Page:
“But if you can’t use it yourself, how are you going to get her up every day and then back to bed in the evening?  You’re going to need to make other arrangements soon.”  It was a subject I hated approaching as much as the man hated hearing.

“I’ll find a way.”  The proud man pulled a handkerchief from his pocket and lifted his glasses to dab his eyes.

The despondent look made me decide to table the discussion.

Mr. Smith wheeled his wife into the kitchen and secured her chair next to the table.  He picked up the bowl with the pills in it and using a pestle, he pulverized the contents into a white powder.  He then mixed all of it into some applesauce.

His wife continued to jabber as the proud man fed her each spoonful until every drop was scraped from the bowl.  Next, he tested the oatmeal with his lips to be sure it was the right temperature and consistency.  I felt like an intruder watching their intimate ritual.

I search for a new subject to discuss.  I decide my romantic curiosity needed to hear their love story again.

“How did you meet your wife?”

“We both grew up in small towns in southwest Missouri, not too far from each other.  I was home on leave from the Army and my buddy told me about this diner, so I decided to try it out. The misses strolled over to my booth, chewing gum and holding a pencil in one hand and a note pad in the other.  She had on a white pinafore apron and her curly red hair was tucked behind her ear.”  His eyes glistened as he spoke.  He paused to gently wipe a napkin across the woman’s lips.

“When I ordered toast and eggs, she scowled at me and told me I needed to gain some weight.”  He chuckled as he told the story.  “Those emerald green eyes hooked me and she pretty much ran the show ever since.”  He brushed his hand across her cheek.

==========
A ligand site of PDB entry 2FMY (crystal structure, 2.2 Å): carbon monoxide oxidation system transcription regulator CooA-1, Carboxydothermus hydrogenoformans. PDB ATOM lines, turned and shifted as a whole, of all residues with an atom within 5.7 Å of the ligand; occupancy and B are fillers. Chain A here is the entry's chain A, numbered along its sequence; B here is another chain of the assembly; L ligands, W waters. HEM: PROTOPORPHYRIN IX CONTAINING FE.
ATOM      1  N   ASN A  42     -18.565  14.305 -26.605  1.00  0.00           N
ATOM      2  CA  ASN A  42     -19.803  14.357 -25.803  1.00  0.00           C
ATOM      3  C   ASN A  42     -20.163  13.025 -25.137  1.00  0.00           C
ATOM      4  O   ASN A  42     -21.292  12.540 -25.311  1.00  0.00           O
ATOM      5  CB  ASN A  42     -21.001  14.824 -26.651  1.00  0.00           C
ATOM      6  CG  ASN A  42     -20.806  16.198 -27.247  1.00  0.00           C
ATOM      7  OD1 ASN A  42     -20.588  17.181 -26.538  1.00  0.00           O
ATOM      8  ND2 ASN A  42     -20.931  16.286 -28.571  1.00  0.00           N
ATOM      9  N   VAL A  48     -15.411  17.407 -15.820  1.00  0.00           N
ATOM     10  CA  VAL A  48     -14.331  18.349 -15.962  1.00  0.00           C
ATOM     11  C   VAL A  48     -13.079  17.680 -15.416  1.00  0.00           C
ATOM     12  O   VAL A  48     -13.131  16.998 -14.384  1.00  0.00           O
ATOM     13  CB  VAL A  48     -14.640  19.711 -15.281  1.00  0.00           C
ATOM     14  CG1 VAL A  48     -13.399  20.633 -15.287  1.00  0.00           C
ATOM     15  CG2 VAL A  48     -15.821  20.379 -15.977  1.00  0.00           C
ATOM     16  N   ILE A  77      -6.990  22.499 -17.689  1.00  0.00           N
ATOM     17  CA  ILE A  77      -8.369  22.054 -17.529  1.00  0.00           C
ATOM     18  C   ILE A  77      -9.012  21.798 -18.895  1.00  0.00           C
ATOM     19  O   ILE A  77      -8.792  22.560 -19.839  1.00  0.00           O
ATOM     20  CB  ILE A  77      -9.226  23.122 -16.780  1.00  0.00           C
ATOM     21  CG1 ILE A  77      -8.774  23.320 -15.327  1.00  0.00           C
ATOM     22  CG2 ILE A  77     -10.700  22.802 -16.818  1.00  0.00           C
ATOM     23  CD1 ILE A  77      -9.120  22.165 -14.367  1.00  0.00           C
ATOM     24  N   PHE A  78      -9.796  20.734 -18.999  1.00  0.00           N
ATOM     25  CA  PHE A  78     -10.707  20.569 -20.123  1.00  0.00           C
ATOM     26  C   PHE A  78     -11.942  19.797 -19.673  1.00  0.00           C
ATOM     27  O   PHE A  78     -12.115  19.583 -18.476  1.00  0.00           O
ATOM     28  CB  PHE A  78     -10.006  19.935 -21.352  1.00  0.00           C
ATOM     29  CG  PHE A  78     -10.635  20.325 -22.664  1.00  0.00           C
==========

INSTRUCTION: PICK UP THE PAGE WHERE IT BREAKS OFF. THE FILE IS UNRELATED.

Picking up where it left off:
I pointed to the collage of pictures hanging on the wall.

“You were an officer in the Army?”

“I was an airplane pilot During World War II.  She spent a lot of lonely days and nights worrying about being a widow.  But she never complained.  When the Korean War began, I flew a helicopter.  She wrote to me every day.  That’s what got me through each week.”

He nodded his head and glanced back toward his wife.  “We had some good times too.  She loved Germany and Japan.  She even learned to speak German and a little Japanese.  I think sometimes she speaks German when she’s talking.  She loved being an officer’s wife.  It wasn’t always easy, but she stayed by me through it all.”

“I can see how much you love her.  It shows in the way you fix her meals and give her the meds, even in the way you touch her so tenderly.”

“She took care of me for more than 50 years.  She kept me on schedule and made sure I remembered people’s names.  I couldn’t have done it without her.”  He gazed into her eyes as he spoke.

“I never told her how much I appreciated it.  I often forgot her birthday.  I seldom sent her flowers, never had a romantic bone in my body.  But I love her and hope she knows it.  Now, it’s my turn to take care of her,” he said as he brushed her thinning silver hair.  “I just hope I’m doing it half as well as she did.”

His soft spoken words made the tears spill from my eyes.  There it was.  Love in its most powerful form.  Tested and true.  Unwritten.  Unspoken.  Unconditional love.

I cleared my throat and wiped my eyes.  “Actions speak louder than words.  You’re doing just fine.”  I reassured the gentleman as I prepared to leave.  He walked me to the door and I gave his hand a gentle squeeze.

The morning replayed in my mind as I drove home.  No flowers, no candy, no card.  Yet, the profound love I had just witnessed left an imprint on my heart and inspired me to make a detour before going home.

A short time later, I pulled into the garage and gathered the grocery bags out of the back seat.  As I climbed the stairs of our split level house, I heard my husband get up from the couch and meet me at the top of the stairs.

“You went shopping?” he asked.

“Thought I’d fix us some steaks and potatoes for dinner tonight.”  I replied as I put the items away.

“Sorry, I forgot to wish you a Happy Valentine’s Day before you left,” he said.

The sun reflected on the shiny, clean counter top.  I glanced toward the sink and noticed the dishes had disappeared and the floor had been mopped.  I smiled to myself.

I drew him close and the unexpected passionate kiss I planted on his lips brought a smile to his face.  “I was going to say thanks, but actions speak louder than words,” I said as I took his hand and led him into the bedroom.